The Pentagon Wasn’t Ready for Gamers to Push Back

Last week, House Democrats almost stopped the Pentagon from using Twitch as a recruitment tool. The House voted down the measure, but that Congress discussed cutting Military funding at all signals a change in the relationship between civilians and the military. The Pentagon, facing a shortage of skilled recruits, turned to video games and online streaming to find new troops. As is so often the case with the U.S. Military, it was unprepared for the theater it was operating in.

This is a companion discussion topic for the original entry at

One thing that this article glosses over is with the US military infiltrating Twitch they opened up the doors to something they’ve never done before: direct access to them from the rest of the world.

The internet is not American. Twitch might be and the organizations the US military sponsors might be, but not the internet. And while America’s military has a history of narcissism and being coddled domestically, I don’t think Americans (military or otherwise) know just quite how reviled the US military is internationally. And when they opened up a Twitch account, they gave the other 7.5 billion people a place where the US couldn’t block their voices out easily.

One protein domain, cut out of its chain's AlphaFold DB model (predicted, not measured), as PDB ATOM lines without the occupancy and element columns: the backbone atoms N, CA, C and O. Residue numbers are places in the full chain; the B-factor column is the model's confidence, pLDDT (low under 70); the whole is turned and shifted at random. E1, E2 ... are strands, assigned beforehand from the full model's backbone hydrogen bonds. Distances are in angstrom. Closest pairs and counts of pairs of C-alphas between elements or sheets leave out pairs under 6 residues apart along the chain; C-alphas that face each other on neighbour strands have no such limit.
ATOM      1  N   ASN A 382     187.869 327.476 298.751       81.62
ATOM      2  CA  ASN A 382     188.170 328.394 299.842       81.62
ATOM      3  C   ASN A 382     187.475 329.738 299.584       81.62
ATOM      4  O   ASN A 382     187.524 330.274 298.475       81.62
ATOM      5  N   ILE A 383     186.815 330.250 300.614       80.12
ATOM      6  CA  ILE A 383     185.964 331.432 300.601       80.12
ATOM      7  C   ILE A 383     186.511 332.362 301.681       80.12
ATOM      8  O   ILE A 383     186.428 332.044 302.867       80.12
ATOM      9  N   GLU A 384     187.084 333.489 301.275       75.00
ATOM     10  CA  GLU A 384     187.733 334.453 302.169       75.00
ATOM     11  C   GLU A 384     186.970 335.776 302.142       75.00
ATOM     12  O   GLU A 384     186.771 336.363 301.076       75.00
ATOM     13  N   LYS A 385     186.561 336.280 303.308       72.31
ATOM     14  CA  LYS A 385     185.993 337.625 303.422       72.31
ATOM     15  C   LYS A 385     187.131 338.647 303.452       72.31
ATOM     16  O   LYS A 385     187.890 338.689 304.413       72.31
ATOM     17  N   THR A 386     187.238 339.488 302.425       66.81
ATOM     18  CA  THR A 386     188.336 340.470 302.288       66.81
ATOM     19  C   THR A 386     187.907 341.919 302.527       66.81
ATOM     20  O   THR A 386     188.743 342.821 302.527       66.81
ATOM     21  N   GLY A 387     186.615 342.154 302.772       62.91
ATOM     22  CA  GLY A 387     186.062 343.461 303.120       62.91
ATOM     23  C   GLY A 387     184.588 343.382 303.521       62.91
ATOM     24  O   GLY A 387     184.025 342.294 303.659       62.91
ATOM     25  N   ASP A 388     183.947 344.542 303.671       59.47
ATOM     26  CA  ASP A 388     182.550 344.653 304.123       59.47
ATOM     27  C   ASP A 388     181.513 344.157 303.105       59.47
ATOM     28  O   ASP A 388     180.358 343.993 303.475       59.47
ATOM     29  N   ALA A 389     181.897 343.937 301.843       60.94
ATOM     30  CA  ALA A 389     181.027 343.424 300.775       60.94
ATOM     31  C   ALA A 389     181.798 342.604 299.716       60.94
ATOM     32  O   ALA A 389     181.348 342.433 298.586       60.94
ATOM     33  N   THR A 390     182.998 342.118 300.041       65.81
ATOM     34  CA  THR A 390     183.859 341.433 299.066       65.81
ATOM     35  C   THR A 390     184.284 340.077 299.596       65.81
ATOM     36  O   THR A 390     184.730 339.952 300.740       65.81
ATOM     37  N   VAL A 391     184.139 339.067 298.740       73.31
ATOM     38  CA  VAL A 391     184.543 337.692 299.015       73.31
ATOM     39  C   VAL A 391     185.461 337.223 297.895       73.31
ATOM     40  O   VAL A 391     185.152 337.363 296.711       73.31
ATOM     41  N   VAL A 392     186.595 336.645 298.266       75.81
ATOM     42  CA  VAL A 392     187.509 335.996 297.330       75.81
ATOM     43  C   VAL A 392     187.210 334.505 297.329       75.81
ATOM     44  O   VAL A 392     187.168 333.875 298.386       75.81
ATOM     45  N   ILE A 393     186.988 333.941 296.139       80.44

In a Twitch chat, there is no media or international relations or implicit threat of forced detention and/or gun violence that the US military and their recruiters can hide behind when they face opposition. It’s just a chat room of aliases of people rightfully pissed off at the atrocities they’ve committed. And the military’s whack-a-mole banning solution is, as pointed out, just begging for a lawsuit from any actual Americans they ban.